(From Credit Union Times) – Credit union earnings will be continue to be depressed over the next two years because of low interest rates and less non-interest income, according to CUNA’s latest forecast.
CUNA’s economic and credit union forecast released February 12 expects the economy to improve much faster than it forecast in November, but it remains pessimistic about credit union margins.
CUNA estimates return on average assets (ROA) for the 12 months ending December 31 was 0.65%, down from 0.93% for 2019. And, it is predicting that ROA will fall to 0.50% both in 2021 and 2022. The forecast is a product of collaboration between economists at CUNA and at CUNA Mutual Group, both of Madison, Wis.
Last year’s ROA “was propped up by fees from significant sales on mortgages and PPP (Payroll Protection Program) loans,” said Jordan van Rijn, CUNA Senior Economist and the report’s author. “Overall, the very low interest rates and falling loan to share ratio means that credit unions will be forced to place funds in low yielding investments, and newly disbursed loans will receive tiny interest margins.”
However, CUNA has been underestimating credit union earnings. Its current forecast assumes ROA of 0.66% for the fourth quarter of 2020, up from its November forecast of 0.35%.
Callahan & Associates, the credit union company based in Washington, D.C., last week estimated 0.83% ROA for the fourth quarter, up from 0.81% in 2019’s fourth quarter and 0.79% in 2020’s third quarter.
NCUA call reports for the 10 largest credit unions show their fourth-quarter ROA was 1.01%, up from 0.95% in 2019’s fourth quarter and 0.60% in 2020’s third quarter.
Data from the Top 10 credit unions and Callahan show the improvement came from a sharp drop in loan loss provisions and higher non-interest income, particularly from mortgage sales. NCUA’s full set of fourth-quarter data is expected in early March.
For the broader picture, CUNA forecasts a faster economic recovery this year than it had forecast in November.
Last year, Gross Domestic Product (GDP) fell 3.5%, its worst full-year drop since 1946. The unemployment rate fell from its April peak to 6.3% in January, but the pace of recovery slowed significantly over the past few months.
Yet CUNA cited signs of hope in falling COVID-19 cases, rising vaccinations, and President Biden’s plan for an additional $1.9 trillion stimulus package that includes expanded unemployment benefits, support for schools and hospitals, and additional direct payments to households.
“For credit unions, the additional stimulus will dramatically increase savings growth and help maintain relatively healthy portfolio quality, and the recovery and low interest rates will support modest loan and membership growth,” van Rijn said. “However, low interest rates will squeeze earnings and the loan to share and net worth ratios will continue to fall.”
Van Rijn said the most significant changes from its previous November forecast include:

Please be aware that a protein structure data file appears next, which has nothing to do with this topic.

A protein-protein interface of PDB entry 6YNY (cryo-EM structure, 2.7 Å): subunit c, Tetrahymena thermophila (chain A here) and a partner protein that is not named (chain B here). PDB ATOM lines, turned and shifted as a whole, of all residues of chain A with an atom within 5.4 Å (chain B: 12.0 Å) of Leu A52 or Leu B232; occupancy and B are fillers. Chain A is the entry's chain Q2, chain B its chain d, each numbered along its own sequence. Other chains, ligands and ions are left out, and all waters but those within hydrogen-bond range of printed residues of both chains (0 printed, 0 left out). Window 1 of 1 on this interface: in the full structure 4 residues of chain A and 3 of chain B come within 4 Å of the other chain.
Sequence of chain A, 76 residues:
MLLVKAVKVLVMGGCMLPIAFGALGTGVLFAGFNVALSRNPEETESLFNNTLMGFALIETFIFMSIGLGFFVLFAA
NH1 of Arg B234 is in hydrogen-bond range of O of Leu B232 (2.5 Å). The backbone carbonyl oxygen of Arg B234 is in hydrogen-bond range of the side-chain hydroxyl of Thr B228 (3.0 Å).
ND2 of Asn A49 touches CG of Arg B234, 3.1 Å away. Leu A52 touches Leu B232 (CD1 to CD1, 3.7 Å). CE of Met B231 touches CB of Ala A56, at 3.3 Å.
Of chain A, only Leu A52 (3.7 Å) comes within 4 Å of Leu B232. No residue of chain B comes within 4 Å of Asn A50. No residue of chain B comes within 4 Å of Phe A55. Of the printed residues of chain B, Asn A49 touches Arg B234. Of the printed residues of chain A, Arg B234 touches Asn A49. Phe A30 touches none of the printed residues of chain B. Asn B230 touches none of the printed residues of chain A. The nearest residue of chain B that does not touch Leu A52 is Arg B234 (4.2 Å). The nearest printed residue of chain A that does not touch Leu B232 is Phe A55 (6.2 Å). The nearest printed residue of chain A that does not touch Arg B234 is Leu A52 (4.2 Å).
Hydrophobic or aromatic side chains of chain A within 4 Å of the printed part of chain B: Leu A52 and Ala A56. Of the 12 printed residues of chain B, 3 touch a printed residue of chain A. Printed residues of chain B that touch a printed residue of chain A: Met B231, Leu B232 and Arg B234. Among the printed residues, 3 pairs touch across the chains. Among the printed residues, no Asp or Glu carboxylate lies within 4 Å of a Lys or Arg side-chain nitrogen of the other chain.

- The economy will grow 3.5% in 2021, up from its previous forecast of 2.5%.
- Consumer Price Index inflation will rise 2.1% in 2021, up from its previous estimate of 1.2%.
- The unemployment rate will fall to 5.5% by year’s end, down from its previous forecast of 7%.
- Savings will grow 15% this year, up from its previous 8% forecast, and assets will grow 13.5%, up from its previous 7% estimate. Both revisions are based on the additional stimulus expected this year.
- Credit union portfolio quality is expected to be better than previously anticipated. Delinquency rates will rise only slightly to 0.80% in 2021, down from its previous estimate of 1.10%. Net charge offs will rise to 0.60%, down from its previous forecast of 0.80%.
CUNA’s forecast assumes vaccinations will reach roughly half of the population by the summer, the U.S. will approach herd immunity during the second half of the year, and, “given Democratic control of Congress,” Biden will be able to sign a stimulus plan roughly equal to the one proposed in March or April.
Credit unions can expect continued sluggish growth in loans, and fast growth in savings. As a result, the loan-to-share ratio will fall from 73.6% as of December 31 to 65.6% by the end of this year and 64.4% by the end of 2022.
Total loans were $1.9 trillion as of December 31, up 5% from a year earlier, largely on the strength of mortgages and PPP loans. CUNA expects portfolios will grow another 5% this year and 8% in 2022.
“We expect auto lending to recover and mortgage lending to remain strong,” van Rijn said. “However, headwinds to faster growth include fewer PPP loans and households using stimulus funds and mortgage refinancing to pay down existing debt, such as credit cards.”
Savings grew 20.6% to $1.62 trillion last year. “Stimulus will continue the strong deposit growth at credit unions and CUNA economists anticipate savings growth of 15% for 2021 mostly concentrated in the first and second quarters before falling to 5% in 2022,” he said.